Bostryx is largely distributed in Andean Valleys and Lomas formations along the coast of Peru and Chile. One species, Bostryx aguilari, is restricted to Lomas formations located in the Department of Lima (Peru). The use of genetic information has become essential in phylogenetic and population studies with conservation purposes. Considering the rapid degradation of desert ecosystems, which threatens the survival of vulnerable species, the aim of this study was, first, to resolve evolutionary relationships within Bostryx and to determine the position of Bostryx within the Bulimulidae, and second, to survey the genetic diversity of Bostryx aguilari, a species considered rare. Sequences of the mitochondrial 16S rRNA and nuclear rRNA regions were obtained for 12 and 11 species of Bulimulidae, respectively, including seven species of Bostryx. Sequences of the 16S rRNA gene were obtained for 14 individuals (from four different populations) of Bostryx aguilari. Phylogenetic reconstructions were carried out using Neighbor-Joining, Maximum Parsimony, Maximum Likelihood and Bayesian Inference methods. The monophyly of Bostryx was not supported. In our results, B. solutus (type species of Bostryx) grouped only with B. aguilari, B. conspersus, B. modestus, B. scalariformis and B. sordidus, forming a monophyletic group that is strongly supported in all analyses. In case the taxonomy of Bostryx is reviewed in the future, this group should keep the generic name. Bostryx aguilari was found to have both low genetic diversity and small population size. We recommend that conservation efforts should be increased in Lomas ecosystems to ensure the survival of B. aguilari, and a large number of other rare species restricted to Lomas.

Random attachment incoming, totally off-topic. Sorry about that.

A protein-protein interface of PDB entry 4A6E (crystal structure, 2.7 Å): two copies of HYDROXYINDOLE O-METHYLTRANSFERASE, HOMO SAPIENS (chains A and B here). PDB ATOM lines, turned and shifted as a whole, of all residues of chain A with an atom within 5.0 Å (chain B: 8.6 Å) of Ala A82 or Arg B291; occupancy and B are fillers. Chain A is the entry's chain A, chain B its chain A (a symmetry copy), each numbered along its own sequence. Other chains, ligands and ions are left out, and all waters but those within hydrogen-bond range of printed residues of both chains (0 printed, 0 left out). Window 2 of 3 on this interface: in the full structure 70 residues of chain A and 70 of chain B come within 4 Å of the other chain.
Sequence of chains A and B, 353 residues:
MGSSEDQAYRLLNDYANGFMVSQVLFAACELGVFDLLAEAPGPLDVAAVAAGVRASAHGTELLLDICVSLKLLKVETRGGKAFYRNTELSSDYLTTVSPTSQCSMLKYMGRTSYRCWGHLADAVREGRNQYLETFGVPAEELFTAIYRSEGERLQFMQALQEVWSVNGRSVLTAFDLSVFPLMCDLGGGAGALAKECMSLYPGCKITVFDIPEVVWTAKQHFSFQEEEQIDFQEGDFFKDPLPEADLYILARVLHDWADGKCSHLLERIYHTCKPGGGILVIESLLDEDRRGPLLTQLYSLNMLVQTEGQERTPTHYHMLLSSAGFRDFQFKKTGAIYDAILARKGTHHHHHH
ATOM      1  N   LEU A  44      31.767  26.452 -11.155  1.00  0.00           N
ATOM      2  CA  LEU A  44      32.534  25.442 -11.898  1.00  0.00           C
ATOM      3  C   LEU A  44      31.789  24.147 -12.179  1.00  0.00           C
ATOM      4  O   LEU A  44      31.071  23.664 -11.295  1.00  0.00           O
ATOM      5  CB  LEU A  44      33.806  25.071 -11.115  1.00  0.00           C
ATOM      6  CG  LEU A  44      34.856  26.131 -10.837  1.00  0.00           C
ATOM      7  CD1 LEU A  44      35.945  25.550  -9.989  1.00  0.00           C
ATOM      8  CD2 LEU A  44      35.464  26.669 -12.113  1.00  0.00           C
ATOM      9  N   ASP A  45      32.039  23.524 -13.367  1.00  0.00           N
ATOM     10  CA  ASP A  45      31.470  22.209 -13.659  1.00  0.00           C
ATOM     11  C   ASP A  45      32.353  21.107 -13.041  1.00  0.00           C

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- Land snails
- Molecular systematic